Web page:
Associations between SNPs and serum lipid levels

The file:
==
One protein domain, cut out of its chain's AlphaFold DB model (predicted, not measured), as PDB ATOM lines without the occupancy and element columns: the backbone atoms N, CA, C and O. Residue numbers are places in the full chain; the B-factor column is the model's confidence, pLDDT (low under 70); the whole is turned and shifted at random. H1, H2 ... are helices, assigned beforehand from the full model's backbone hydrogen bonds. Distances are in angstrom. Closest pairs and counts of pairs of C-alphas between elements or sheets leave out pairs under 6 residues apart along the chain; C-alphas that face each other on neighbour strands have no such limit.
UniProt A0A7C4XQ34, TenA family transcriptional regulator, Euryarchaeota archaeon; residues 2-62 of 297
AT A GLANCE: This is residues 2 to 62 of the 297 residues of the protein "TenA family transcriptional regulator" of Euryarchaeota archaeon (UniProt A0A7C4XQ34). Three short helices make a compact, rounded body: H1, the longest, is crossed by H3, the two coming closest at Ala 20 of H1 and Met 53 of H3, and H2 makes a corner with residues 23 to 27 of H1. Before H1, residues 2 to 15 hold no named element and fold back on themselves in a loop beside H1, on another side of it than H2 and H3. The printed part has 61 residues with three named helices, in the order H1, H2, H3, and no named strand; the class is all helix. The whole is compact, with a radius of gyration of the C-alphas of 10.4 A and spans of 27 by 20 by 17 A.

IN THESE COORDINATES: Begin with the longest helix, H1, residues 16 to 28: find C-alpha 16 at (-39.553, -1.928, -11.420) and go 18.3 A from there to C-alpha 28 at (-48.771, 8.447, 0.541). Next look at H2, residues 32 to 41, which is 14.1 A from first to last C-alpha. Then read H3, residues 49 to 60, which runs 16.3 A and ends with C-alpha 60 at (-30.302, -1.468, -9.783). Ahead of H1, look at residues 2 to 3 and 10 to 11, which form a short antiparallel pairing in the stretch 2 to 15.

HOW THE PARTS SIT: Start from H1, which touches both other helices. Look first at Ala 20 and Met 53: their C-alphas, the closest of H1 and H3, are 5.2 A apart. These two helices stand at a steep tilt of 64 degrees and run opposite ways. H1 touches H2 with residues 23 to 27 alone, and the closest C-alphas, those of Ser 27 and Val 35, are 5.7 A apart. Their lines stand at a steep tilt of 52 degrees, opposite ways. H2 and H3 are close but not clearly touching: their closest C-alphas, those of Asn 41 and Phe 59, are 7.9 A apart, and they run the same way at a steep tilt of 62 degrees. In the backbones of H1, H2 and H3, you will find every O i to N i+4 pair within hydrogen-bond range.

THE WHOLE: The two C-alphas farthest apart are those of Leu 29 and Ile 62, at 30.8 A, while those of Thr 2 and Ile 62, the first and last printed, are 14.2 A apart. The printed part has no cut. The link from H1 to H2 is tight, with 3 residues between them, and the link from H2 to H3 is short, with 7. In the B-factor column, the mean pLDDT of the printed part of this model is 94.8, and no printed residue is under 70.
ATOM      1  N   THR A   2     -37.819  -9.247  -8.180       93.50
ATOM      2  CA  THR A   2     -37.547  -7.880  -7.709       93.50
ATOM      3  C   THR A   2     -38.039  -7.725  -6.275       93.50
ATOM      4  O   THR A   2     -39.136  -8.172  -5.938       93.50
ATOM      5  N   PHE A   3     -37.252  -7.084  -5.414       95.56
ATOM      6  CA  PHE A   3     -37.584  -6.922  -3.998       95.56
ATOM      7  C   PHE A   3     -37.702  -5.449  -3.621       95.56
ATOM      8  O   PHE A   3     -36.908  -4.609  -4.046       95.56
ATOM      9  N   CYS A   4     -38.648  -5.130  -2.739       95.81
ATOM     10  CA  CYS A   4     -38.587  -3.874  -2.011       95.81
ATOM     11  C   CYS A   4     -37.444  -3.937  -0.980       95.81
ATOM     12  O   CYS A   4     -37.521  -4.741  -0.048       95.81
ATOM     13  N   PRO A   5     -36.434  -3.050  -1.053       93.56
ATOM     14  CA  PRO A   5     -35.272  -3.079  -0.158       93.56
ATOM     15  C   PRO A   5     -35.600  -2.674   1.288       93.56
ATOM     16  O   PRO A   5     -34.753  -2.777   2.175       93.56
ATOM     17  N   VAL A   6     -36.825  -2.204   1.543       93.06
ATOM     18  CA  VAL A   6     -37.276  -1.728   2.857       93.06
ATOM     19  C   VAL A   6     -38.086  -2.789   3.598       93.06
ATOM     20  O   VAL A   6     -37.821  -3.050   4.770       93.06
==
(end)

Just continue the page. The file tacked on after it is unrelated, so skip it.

The potential associations between these lipid-related gene SNPs and serum lipid levels[27–35] or obesity[54–65] in humans have been evaluated in a large number of studies. However, previous findings on the association of these SNPs with the changes in serum lipid levels or obesity (BMI) are inconsistent in different racial/ethnic groups. ABCA1 R219K (rs2230806) was associated with altered plasma HDL-C concentrations. This association on HDL-C levels was modified by BMI in a Chinese population from Chengdu area. ABCA1 gene variant (R230C, rs9282541) apparently exclusive to Native American individuals was also associated with low HDL-C levels, obesity and type 2 diabetes in Mexican Mestizos. The 230C allele was associated with lower HDL-C levels and with higher BMI in the combined analysis of Native American populations. Kitjaroentham et al. showed that overweight/obese men carrying the mutant allele of ABCA1 R219K had lower HDL-C levels than the controls. However, no positive association was observed using bivariate logistic regression analysis. On the contrary, there was no difference in HDL-C levels among genotypes in ABCA1 I883M (rs4149313) polymorphism. No difference was detected in genotypic frequency between the overweight/obese and control subjects for both polymorphisms. Two previous cross-sectional association studies showed that LDL-R Apa LI and Hinc II polymorphisms were associated with obesity in essential hypertensives but not in normotensives[57, 58]. Griffiths et al. showed that LDL-R microsatellite marker, located more towards the 3′ end of the gene, was associated with obesity in the normotensive population studied. There was also a significant association between variants of the LDL-R microsatellite and obesity, in the overall tested population, due to a contributing effect in females, but not in males. These results indicate that LDL-R could play an important role in the development of obesity, which might be independent of hypertension or sex. MTHFR 677T allele was associated with obesity, hypertriglyceridemia and low HDL-C levels. Birth weights were lower in 677TT than in 677CC and 677CT subjects, as well as birth lengths. In subjects with and without type 2 diabetes, PPARD +294T>C was associated with BMI, HDL-C, leptin, and TNF-alpha and was dependent on gender. BMI in metabolic syndrome patients with +294C allele carriers were significantly higher than that of TT genotype. However, Aberle et al. showed that the PPARD +294C allele was significantly associated with a lower BMI. In this study, we showed that the levels of TC, ApoA1 (ABCA-1); TC, LDL-C, ApoA1, ApoB and ApoA1/ApoB (LIPC); TG, HDL-C, and ApoA1 (LIPG); TC, HDL-C, LDL-C, ApoA1 and ApoB (MTHFR); HDL-C and ApoA1 (MYLIP) in normal weight subjects were different among the genotypes. The levels of LDL-C, ApoB and ApoA1/ApoB (ABCA-1); HDL-C, ApoA1, ApoB and ApoA1/ApoB (LIPC); TC, HDL-C, ApoA1 and ApoB (LIPG); TC, TG, HDL-C, LDL-C, ApoA1 and ApoB (MTHFR); TC, TG and ApoB (MYLIP); TG (PCSK9); TG and ApoA1 and ApoB (PPARD); and TC, HDL-C, LDL-C, ApoA1 and ApoB (SCARB1) in overweight/obese subjects were also different among the genotypes. Serum lipid levels were also associated with the genotypes or alleles of several SNPs in the combined population of normal weight and overweight/obese subjects, normal weight subjects, and overweight/obese subjects; respectively. These results suggest that the associations of these SNPs and serum lipid levels are different between normal weight and overweight/obese subjects.